Articles & Media

Delay In Implementation of Drop Dead Rule


by Alexis Moulton

July 17, 2012

When the new Alberta Rules of Court came into force November 1, 2010 one of the most talked about changes was the rule as it related to dismissal for long delay, also known as, the Drop Dead Rule (Rule 4.33).

Under the old Rules, five years had to have passed since the last substantive step or the last step taken to significantly advance the action. With the coming into force of the New Rules, this time line was shortened to two years since the last step taken to advance the action. The transition period was two years after November 1, 2010 or five years since the last thing was done to significantly advance the action, whichever came first.

Therefore, as of November 1, 2010 when the New Rules came into force the countdown was on to November 1, 2012.

The expectation by counsel and the Court was that there would be a mad rush of filing and applications on November 1, 2012 to dismiss actions that had been sitting dormant for some time. As this date drew closer, members of the Bar began to voice concerns that perhaps this new two year drop dead date was too onerous. Concern was voiced that two years was not that long considering that in some cases IMEs can take a year to schedule and almost that long to get a report. There was also discussion over what a "step" was and how do the parties know if a "step" had been taken so they were not at risk for dismissal of their action.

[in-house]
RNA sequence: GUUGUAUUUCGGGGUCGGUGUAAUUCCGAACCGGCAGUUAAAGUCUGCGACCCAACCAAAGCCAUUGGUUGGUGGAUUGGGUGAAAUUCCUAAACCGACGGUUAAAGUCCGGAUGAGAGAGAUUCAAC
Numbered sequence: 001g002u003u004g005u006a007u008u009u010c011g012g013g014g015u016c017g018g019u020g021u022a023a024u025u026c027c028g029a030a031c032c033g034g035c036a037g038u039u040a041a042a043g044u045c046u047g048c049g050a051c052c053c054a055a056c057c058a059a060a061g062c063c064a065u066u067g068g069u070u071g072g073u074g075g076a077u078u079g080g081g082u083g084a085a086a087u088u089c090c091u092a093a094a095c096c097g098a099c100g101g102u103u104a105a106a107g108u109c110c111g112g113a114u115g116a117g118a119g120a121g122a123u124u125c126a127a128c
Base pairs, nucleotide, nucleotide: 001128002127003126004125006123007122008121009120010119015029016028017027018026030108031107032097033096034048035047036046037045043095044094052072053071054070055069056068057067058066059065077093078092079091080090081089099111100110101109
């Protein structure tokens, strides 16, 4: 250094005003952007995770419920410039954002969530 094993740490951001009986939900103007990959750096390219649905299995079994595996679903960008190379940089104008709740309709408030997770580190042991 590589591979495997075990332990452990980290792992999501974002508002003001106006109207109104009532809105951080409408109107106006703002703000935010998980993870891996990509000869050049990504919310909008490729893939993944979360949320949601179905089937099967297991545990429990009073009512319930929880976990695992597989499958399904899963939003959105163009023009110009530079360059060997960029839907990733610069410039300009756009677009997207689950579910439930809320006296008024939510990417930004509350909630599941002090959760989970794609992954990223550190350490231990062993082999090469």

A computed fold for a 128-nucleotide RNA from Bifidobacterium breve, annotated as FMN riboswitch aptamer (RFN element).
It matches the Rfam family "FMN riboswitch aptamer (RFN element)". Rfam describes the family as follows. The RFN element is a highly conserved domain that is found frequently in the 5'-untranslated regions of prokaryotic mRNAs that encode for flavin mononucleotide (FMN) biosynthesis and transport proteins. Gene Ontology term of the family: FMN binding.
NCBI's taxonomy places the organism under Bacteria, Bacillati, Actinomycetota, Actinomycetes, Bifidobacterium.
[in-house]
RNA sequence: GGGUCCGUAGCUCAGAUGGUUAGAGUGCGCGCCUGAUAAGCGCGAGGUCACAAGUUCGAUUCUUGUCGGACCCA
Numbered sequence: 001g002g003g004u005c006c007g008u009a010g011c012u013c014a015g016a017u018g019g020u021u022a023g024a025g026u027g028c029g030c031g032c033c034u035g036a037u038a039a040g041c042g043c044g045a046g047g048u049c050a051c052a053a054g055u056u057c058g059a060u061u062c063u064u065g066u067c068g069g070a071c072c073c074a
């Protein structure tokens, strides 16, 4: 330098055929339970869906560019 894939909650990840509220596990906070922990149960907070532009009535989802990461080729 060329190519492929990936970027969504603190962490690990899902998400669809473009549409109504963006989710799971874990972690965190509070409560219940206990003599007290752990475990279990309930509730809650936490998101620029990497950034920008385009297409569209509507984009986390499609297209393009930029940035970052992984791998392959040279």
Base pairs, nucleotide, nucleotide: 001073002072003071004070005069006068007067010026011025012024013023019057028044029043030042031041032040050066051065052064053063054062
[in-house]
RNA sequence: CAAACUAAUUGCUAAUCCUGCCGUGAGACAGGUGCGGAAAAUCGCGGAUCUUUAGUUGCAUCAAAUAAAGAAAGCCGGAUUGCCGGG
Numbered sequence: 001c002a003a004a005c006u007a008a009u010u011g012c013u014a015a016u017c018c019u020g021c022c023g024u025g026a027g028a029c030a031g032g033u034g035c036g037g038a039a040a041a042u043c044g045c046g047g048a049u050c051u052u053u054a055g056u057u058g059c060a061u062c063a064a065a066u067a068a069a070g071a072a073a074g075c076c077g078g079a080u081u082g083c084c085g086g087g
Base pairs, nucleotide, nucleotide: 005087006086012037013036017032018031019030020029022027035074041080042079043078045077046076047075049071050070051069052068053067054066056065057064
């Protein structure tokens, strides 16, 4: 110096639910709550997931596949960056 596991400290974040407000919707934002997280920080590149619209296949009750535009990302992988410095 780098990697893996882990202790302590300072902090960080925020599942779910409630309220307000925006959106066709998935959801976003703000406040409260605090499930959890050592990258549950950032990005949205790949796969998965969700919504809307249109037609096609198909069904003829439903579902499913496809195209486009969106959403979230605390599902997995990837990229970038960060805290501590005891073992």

The Law Society's Rules Committee took note of these concerns and after a consultation process, requested that the Minister extend the implementation of the two year drop dead rule to three years, subject, as before, to the five year period for acting that existed prior to the New Rules coming into force.

This request has been accepted and the implementation of the drop dead period has been extended an extra year to November 1, 2013 to allow for further discussion and consultation.

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